In addition to oranges, George and his wife Janet also grow cassava, maize, millet, sesame, and pigeon peas. In the past few months, they have also added sukuma wikiboyo, amaranth, and pumpkin, all of which are cultivated for their green leaves. Additionally, the seeds of the amaranth are also eaten, as well as the vegetables from the pumpkin. George and his four grandchildren he cares for had never had leafy greens as part of their diet. Now, they are eaten daily.

 Their Forest Gardens helps them ensure a more diverse diet and continued profits throughout the year and the diversification of their field has protected his family against crop failure. When the rains were shorter than usual this past year, George’s soybean plants died off. In the past this would have devastated his family. This year, they still had millet and cassava to eat and sell.

 Through the introduction of new plant species and tools, George is very thankful for the gifts Trees for the Future provided him. However, he is most thankful for the trainings and knowledge he has absorbed through his trainings. Previously, he used to haphazardly cast seeds across his lands, hoping some would survive. Now he grows his vegetables and timber in nurseries with significantly improved germination and survival rates. This has been critical when the rains have not arrived as expected- or for the duration anticipated. He can water his seedlings in the nursery, and out-plant once the rains have started. George explains his soil is also richer and healthier now that he is composting. Through a handful of trainings and tools, George has transformed his life, his land, and his future for himself and his family.

George cultivating his Forest Garden
George cultivating his Forest Garden
George with his family
George with his family

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Feb 16, 2018

Safia's land & hope renewed with her Forest Garden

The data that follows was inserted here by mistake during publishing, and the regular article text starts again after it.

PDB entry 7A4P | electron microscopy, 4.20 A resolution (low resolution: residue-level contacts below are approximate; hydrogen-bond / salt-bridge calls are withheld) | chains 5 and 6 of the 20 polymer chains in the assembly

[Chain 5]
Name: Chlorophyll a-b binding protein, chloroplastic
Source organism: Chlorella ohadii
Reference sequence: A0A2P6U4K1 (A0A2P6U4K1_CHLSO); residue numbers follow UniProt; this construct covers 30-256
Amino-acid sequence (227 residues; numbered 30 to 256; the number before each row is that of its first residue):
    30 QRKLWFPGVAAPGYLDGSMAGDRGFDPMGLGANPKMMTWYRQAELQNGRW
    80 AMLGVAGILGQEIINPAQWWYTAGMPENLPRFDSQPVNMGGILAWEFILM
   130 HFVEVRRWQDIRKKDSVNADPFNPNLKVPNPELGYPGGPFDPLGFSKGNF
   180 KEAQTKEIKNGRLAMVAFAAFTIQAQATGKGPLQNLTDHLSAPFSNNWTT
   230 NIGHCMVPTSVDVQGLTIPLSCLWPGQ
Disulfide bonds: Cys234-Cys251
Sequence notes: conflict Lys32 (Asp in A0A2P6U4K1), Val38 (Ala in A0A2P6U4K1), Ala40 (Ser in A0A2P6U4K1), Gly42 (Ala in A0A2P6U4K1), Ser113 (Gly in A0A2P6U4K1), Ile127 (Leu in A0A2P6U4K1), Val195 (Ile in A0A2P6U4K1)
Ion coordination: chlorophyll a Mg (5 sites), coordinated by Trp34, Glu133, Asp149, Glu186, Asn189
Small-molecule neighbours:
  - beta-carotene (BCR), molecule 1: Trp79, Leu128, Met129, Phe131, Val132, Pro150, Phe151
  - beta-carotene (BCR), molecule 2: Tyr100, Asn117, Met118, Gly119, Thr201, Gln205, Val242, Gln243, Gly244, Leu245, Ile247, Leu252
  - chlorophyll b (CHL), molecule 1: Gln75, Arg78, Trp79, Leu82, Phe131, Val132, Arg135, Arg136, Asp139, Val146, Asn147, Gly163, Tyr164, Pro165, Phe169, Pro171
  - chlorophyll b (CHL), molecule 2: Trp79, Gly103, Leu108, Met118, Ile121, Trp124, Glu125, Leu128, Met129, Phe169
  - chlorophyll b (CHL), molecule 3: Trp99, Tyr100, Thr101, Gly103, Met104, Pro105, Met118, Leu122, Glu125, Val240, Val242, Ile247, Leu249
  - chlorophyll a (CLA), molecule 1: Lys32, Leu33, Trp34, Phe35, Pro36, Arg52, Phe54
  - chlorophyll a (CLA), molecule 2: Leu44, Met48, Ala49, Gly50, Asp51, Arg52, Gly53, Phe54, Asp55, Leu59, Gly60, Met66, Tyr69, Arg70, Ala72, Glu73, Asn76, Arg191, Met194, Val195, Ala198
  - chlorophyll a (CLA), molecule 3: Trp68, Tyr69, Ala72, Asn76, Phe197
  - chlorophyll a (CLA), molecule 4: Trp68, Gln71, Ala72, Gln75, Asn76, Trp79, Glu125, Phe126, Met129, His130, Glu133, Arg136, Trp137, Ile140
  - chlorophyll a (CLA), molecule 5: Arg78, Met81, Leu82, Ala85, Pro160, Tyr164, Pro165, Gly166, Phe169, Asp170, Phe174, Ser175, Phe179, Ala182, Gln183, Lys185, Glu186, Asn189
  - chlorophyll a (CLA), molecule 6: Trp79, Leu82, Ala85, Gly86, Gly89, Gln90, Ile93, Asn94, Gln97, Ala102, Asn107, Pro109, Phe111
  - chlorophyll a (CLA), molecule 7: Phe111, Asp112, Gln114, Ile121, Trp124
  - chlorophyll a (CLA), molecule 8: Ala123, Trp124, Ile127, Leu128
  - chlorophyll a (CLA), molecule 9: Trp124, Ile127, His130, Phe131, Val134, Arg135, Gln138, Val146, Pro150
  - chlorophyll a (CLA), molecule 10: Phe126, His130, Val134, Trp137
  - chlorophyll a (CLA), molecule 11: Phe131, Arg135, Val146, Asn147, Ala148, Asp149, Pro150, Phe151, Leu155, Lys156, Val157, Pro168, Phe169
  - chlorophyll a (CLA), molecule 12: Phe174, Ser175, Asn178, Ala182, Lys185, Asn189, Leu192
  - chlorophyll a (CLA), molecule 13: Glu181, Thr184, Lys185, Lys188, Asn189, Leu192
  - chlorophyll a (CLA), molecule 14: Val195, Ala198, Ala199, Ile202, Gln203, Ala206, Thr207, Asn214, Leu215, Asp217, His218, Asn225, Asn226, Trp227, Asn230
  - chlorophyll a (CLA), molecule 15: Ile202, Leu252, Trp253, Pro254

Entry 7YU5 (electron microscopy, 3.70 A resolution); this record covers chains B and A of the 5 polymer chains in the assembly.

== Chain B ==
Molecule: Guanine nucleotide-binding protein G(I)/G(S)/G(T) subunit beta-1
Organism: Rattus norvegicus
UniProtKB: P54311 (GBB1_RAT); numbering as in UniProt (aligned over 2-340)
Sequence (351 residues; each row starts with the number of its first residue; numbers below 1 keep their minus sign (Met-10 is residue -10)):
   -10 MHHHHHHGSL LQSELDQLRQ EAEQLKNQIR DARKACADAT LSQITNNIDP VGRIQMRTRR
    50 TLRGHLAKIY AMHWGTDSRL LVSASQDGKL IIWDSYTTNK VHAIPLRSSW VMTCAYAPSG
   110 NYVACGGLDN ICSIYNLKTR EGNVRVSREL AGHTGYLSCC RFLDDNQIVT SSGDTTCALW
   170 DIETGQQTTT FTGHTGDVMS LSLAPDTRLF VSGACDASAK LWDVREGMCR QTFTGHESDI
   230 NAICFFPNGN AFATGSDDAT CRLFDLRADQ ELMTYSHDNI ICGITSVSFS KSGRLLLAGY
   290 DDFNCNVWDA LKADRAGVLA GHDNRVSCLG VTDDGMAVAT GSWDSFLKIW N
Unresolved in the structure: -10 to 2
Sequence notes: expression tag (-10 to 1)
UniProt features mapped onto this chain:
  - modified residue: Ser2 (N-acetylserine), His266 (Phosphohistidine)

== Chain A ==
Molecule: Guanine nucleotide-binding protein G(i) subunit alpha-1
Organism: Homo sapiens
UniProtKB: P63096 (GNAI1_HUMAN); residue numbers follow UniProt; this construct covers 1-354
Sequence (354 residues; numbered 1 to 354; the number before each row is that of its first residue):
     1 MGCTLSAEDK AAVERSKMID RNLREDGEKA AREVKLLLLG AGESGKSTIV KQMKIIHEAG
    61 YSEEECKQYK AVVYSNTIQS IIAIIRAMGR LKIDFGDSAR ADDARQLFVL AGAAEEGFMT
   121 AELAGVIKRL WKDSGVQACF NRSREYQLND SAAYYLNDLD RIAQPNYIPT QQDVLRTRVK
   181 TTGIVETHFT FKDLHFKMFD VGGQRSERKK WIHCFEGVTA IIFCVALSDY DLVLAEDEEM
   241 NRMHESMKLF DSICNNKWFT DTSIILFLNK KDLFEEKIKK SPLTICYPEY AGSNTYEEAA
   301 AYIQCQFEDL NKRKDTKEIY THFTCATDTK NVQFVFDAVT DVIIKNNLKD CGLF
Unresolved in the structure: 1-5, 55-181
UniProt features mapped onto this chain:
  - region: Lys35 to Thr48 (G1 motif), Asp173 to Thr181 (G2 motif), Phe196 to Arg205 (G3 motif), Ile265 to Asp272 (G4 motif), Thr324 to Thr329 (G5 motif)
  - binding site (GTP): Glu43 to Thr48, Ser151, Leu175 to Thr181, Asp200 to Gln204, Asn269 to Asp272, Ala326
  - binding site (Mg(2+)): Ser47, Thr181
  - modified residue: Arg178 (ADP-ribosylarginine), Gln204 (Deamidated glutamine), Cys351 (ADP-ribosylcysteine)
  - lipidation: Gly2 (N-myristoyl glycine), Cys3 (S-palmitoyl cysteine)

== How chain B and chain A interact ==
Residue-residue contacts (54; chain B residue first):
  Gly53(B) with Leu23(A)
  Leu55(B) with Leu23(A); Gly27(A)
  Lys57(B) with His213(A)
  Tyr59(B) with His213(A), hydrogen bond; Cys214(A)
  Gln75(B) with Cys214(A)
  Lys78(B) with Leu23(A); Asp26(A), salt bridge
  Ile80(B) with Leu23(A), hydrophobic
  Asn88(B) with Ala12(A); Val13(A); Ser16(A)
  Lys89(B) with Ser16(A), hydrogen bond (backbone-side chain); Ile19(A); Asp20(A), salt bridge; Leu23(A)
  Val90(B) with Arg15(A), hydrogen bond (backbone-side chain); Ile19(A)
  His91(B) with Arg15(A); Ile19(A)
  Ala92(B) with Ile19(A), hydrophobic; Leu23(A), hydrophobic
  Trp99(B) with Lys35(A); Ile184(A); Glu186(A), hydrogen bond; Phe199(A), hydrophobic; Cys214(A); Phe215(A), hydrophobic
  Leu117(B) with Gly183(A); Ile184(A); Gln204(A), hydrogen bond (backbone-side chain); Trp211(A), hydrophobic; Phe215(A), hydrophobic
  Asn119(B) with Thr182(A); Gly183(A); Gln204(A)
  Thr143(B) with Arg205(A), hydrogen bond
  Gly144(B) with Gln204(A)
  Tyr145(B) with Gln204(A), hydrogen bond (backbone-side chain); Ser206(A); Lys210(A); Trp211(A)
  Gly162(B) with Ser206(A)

Safia in her Forest Garden
Safia in her Forest Garden

Safia, one of the farmers in Trees for the Future's Forest Garden farming program, is making the most of her land, time, and energy by cultivating a Forest Garden. Ending her second year in the program, Safia looks forward to her vegetables growing for her family to eat and to sell at market. Her trees are steadily growing since she planted them last year. This upcoming planting season, she will grow okra, pumpkin, amaranth, and spinach, alongside her sunflowers, maize, and chickpeas that she currently grows. While her region of Tanzania is dry, the intercropping techniques she is learning really help conserve soil moisture and help to keep the rain that does fall on the land. 

Through her trainings with Trees for the Future, Safia's land has been given renewed purpose. She plans and plants things thoughtfully and to maximize her land and the soils health. Moreover, she also enjoys the camaraderie of her farmer group and often barters and trades among the group. With the proceeds from selling vegetables at market, Safia looks forward to establishing savings for the first time, hoping her children will be able to achieve a higher level education. She plants and plans so that her children's future can look bright. 

Safia and her family
Safia and her family